Simon Brewster – CEO Dolphin, N2 & Nick Owen – Technical Director, Dolphin N2 joined Professor Robert Morgan of the University of Brighton today at the Connected Places Catapult webinar ‘Knowledge exchange and collaboration between SMEs and Universities’
The purpose of the webinar was to give SME’s & Universities an opportunity to discuss how their collaborations have come to fruition & what it means to have cross collaboration at the heart of their technologies.
Simon Brewster – CEO, Dolphin N2
Simon Brewster CEO Dolphin N2 set the scene for the webinar, by exploring the journey which Dolphin N2 & the University of Brighton have been on together.
Dolphin N2 are a new company, founded by Ricardo in 2017. Having incubated the recuperated split cycle engine technology alongside the University of Brighton since 2017, Dolphin N2 have grown from a team of 7 – 35 people, based in Shoreham & Millbrook, Bedfordshire.
Having successfully spun out from Ricardo in December 2019 & being purchased by FPT Industrial, a subsidiary of CNH Industrial; the Dolphin N2 split cycle CryoPower recuperated engine is now on track for a full production launch 2025-2026.
Nick Owen – Technical Director, Dolphin N2
Nick Owen – Technical Director, Dolphin N2 gave a technical overview of the Dolphin N2 engine & how the University of Brighton collaboration has been key to moving the project forward.
With the world already embracing electrification for cars & short journey vehicles, the application cannot be sustainable for heavy duty & trucks. The fact that heavy duty haulage & trucks are mostly working 20 hours a day, often 365 days a year; the electrification route would leave little opportunities for charging opportunities to make the system effective.
Nick Owen posed the question “What if there was a better & more painless way to a smooth transition to net zero for heavy duty & haulage?” The answer is a clean, efficient, fuel omnivourous engine; the recuperated split cycle engine, a new engine for a new era.
The recuperated split cycle engine not only recuperates waste heat & in doing so reduces NOx to sub-ambient levels; it also is fuel omnivourous, having already been hydrogen & biomethane validated.
The Dolphin N2 recuperated split cycle engine is not an evolution engine, it is an entirely new product, set for roll out production in 2025.
Non of the development would have been possible without the collaborations Dolphin N2 have developed over the years. As Nick mentions, if you need a 800°C / 70 bar recuperator, these are not items which are off the shelf. These items have to be developed alongside other SME’s, specialists in their fields.
With supply chain SME support from companies such as Hiflux, Zircotec & Bennaman, academic support from The University of Brighton, The University of Sheffield & Politecnico (Milan) & Consortium grants & private funding; the Dolphin N2 technologies have been developed with collaboration with a varied collection of SME’s, academia & investment partners.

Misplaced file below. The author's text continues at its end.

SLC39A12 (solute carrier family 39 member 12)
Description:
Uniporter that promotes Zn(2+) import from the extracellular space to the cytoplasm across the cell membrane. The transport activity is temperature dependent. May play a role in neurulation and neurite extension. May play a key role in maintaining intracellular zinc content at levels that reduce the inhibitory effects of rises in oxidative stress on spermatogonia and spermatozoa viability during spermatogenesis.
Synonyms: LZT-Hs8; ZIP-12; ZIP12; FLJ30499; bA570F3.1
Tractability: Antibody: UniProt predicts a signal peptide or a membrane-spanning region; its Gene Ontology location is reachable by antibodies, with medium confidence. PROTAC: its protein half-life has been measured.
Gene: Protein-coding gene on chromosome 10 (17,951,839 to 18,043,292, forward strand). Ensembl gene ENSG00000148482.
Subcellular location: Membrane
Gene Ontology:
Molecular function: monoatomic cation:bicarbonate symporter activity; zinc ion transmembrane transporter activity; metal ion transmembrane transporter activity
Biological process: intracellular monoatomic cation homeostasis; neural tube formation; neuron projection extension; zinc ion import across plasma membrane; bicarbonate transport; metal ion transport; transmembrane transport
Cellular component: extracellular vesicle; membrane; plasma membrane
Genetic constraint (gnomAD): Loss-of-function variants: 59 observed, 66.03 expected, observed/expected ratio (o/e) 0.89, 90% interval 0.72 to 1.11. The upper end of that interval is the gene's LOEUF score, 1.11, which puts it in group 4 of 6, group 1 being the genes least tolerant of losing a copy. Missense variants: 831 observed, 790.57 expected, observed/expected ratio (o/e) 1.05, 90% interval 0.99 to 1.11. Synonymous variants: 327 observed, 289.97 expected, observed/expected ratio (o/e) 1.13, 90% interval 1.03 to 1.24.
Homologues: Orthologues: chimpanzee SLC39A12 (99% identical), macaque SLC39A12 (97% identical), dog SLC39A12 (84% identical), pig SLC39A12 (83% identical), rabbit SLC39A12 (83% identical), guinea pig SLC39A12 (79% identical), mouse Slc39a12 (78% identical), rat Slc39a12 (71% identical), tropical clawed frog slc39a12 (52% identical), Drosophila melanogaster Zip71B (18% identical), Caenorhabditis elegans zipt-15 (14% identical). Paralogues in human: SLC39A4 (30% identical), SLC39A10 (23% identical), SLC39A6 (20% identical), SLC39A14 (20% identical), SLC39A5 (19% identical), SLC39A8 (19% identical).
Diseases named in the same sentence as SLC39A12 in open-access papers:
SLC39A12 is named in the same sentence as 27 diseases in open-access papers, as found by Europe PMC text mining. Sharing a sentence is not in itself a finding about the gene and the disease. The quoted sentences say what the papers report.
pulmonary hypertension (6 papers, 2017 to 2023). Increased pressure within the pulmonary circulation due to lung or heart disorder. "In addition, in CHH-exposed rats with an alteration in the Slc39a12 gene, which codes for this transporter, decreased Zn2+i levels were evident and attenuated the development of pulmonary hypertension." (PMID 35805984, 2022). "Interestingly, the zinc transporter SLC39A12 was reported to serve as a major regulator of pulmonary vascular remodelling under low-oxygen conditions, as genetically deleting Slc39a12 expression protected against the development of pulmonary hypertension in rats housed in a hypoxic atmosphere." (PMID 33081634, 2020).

Professor Robert Morgan – Professor of Thermal Propulsion Systems, University of Brighton
Professor Morgan began to explain that one of the ways in which him & his team were able to fathom the development needs of the Dolphin N2 engine technology, was through what is known as the Impact Factory.
When discussion about the banning of fossil fuel based engines began in earnest, the engineers at the University of Brighton began to consider their options & how to solve the problem.
The Impact Factory ethos uses the idea of problems being Tame, Messy or Wicked. “Messy or Wicked problems, are hard to explain or describe, until you know the question you should be asking”
Diesel engines problems are in their chemistry. Oxygen plus Fossil Fuel plus Nitrogen equals Power plus Heat plus GHG plus Oxides of Nitrogen. With the high compression ratio equalling hotter combustion & NOx; the Higher the efficiency of the diesel engine, the more NOx it will produce.
Having to un-learn 100 years of diesel technology & re-writing the rule book on diesel engines, the University of Brighton engineers were able to decouple the engine & with either water or liquid nitrogen; super cool the exhaust emissions, removing the NOx & in doing so eliminating tailpipe emissions.
When it comes to collaboration with the University of Brighton, their testing abilities have been vital for the development of the Dolphin N2 engine.
The University of Brighton has tested four Dolphin N2 rigs over the years. The mule multi cylinder 267kW unit has been utilised for alternative fuels & thermodynamic research. The Titan single cylinder rig has been exploring combustion & thermodynamics. The spray rig has been testing water, liquid nitrogen & diesel injectors & the Hydra, single cylinder compressor, has been exploring compression, cooling & thermodynamics.
Written by Katy-Jane Mason for & on behalf of Dolphin N2.
Attendees were attending the ‘Knowledge exchange and collaboration between SMEs and Universities’ webinar, hosted by Connected Places Catapult.